But Aubrey’s incessant desire to seek grates, and Nicole’s unease grows as Aubrey comes to life over the winter, blossoming as the world dies down and the rain-bearing clouds leech color, turning the countryside brown and grey and damp. Having organized the house and the barn and the toolshed—even cleaned out Nicole’s rusting solar-converted car—Aubrey crosses the abandoned highway, moves through the woods with the enthusiasm of an explorer, and returns with truffles and mushrooms and late-season elderberries.
Then Aubrey begins venturing into town, navigating her car over impossible gaps and washouts, returning with pizza and canned peaches and secondhand stories of community as December sprawls into January.
“Come with me tonight.” Aubrey’s breath wisps before her, twining through her hair and cold-chapped cheeks. She has taken over milking duties and many of the more physical chores, completing them before vanishing on her next adventure. She’s explored the remnants of Scottsburg, and is now fascinated by the folksy vibes of the townsfolk of Elkton. The apparent ease with which Aubrey moves through the world is irksome and brings up feelings of inadequacy and loss, and yet each time she leaves, Nicole worries. Despite her mixed feelings, Nicole…enjoys this strange person. She likes the company.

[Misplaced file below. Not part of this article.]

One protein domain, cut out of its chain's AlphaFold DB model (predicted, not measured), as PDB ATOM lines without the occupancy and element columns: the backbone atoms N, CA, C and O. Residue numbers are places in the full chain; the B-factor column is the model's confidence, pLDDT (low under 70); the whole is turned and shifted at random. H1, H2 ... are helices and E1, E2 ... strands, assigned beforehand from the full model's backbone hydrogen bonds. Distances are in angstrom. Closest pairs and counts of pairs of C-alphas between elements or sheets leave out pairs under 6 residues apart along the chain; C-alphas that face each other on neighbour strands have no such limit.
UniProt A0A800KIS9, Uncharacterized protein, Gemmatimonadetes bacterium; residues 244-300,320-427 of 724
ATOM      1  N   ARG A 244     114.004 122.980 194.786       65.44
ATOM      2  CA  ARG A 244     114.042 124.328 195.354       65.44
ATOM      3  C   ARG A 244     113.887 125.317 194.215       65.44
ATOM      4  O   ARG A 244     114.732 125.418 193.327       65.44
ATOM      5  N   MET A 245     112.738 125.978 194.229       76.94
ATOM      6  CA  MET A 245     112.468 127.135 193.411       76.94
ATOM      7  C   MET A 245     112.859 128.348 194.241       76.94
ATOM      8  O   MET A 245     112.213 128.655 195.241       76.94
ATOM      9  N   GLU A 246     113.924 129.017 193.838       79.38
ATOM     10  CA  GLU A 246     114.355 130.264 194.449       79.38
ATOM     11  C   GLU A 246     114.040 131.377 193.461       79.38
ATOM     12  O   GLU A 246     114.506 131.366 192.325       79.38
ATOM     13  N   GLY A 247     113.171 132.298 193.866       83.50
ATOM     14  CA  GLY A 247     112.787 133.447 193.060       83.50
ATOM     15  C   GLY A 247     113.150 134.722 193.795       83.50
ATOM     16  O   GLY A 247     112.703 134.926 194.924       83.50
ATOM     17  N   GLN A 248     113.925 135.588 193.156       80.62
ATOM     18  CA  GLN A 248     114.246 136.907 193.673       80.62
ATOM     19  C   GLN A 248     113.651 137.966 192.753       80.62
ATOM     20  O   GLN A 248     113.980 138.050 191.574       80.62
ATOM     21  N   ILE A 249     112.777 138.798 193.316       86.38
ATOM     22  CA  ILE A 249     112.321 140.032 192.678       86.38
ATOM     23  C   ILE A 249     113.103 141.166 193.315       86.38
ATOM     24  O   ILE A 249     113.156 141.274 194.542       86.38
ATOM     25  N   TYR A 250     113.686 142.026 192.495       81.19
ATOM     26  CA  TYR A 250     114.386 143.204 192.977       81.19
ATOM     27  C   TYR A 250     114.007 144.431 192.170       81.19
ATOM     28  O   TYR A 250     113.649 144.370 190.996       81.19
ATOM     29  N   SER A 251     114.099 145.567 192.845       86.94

“Come where?” Nicole asks, although she already has an idea. She finishes feeding the goats, and massages her stiff hands. Aubrey’s back is toward her. Hunched over as the girl is and dressed in Christine’s jacket, Nicole can pretend—for a moment—that she is talking to her wife. Then the moment is gone and she is in a barn with a young twenty-something, instead.
“There’s a basketball game at the high school.” Aubrey turns. Her nose is pink from the January cold, and her cheeks are two round red apples. “It should be fun. You haven’t left the farm since I got here. It’ll be good to get out.”
“I haven’t left because you get everything we need.” And the thought of leaving scares her. She hasn’t stepped foot off the farm or seen a human face that is not Aubrey’s since July, and Aubrey’s relentless pursuits underscore Nicole’s commitment to not leaving her home, solidifying and entrenching her position and reluctance and sense of place. Nicole has told herself the same things for forty years, and will not fathom a paradigm shift, even as the fear of something ending burrows deep into her core. She doesn’t want to know why Aubrey’s presence bothers her so much, because looking means digging deep enough into herself, uprooting her stories and unearthing the passivity of her existence. What will her roots look like? She doesn’t want to know.